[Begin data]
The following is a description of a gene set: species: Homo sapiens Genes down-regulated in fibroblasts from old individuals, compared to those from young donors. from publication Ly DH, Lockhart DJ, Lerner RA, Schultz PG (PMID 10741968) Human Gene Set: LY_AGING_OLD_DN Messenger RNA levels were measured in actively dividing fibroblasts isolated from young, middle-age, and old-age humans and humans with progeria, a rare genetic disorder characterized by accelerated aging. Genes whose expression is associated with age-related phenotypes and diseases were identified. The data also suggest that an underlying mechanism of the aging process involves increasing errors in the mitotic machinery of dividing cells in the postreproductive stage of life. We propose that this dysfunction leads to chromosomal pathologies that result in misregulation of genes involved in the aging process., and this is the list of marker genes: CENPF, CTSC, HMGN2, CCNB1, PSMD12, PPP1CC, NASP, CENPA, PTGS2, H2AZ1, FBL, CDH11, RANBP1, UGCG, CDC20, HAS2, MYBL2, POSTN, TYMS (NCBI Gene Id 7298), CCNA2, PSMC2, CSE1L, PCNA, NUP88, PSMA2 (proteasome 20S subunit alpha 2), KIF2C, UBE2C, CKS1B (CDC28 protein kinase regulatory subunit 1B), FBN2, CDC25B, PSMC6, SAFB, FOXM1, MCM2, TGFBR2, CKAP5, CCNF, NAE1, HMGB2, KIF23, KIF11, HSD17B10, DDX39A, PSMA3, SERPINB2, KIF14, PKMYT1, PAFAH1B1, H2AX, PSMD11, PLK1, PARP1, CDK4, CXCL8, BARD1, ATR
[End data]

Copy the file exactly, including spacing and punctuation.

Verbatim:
The following is a description of a gene set: species: Homo sapiens Genes down-regulated in fibroblasts from old individuals, compared to those from young donors. from publication Ly DH, Lockhart DJ, Lerner RA, Schultz PG (PMID 10741968) Human Gene Set: LY_AGING_OLD_DN Messenger RNA levels were measured in actively dividing fibroblasts isolated from young, middle-age, and old-age humans and humans with progeria, a rare genetic disorder characterized by accelerated aging. Genes whose expression is associated with age-related phenotypes and diseases were identified. The data also suggest that an underlying mechanism of the aging process involves increasing errors in the mitotic machinery of dividing cells in the postreproductive stage of life. We propose that this dysfunction leads to chromosomal pathologies that result in misregulation of genes involved in the aging process., and this is the list of marker genes: CENPF, CTSC, HMGN2, CCNB1, PSMD12, PPP1CC, NASP, CENPA, PTGS2, H2AZ1, FBL, CDH11, RANBP1, UGCG, CDC20, HAS2, MYBL2, POSTN, TYMS (NCBI Gene Id 7298), CCNA2, PSMC2, CSE1L, PCNA, NUP88, PSMA2 (proteasome 20S subunit alpha 2), KIF2C, UBE2C, CKS1B (CDC28 protein kinase regulatory subunit 1B), FBN2, CDC25B, PSMC6, SAFB, FOXM1, MCM2, TGFBR2, CKAP5, CCNF, NAE1, HMGB2, KIF23, KIF11, HSD17B10, DDX39A, PSMA3, SERPINB2, KIF14, PKMYT1, PAFAH1B1, H2AX, PSMD11, PLK1, PARP1, CDK4, CXCL8, BARD1, ATR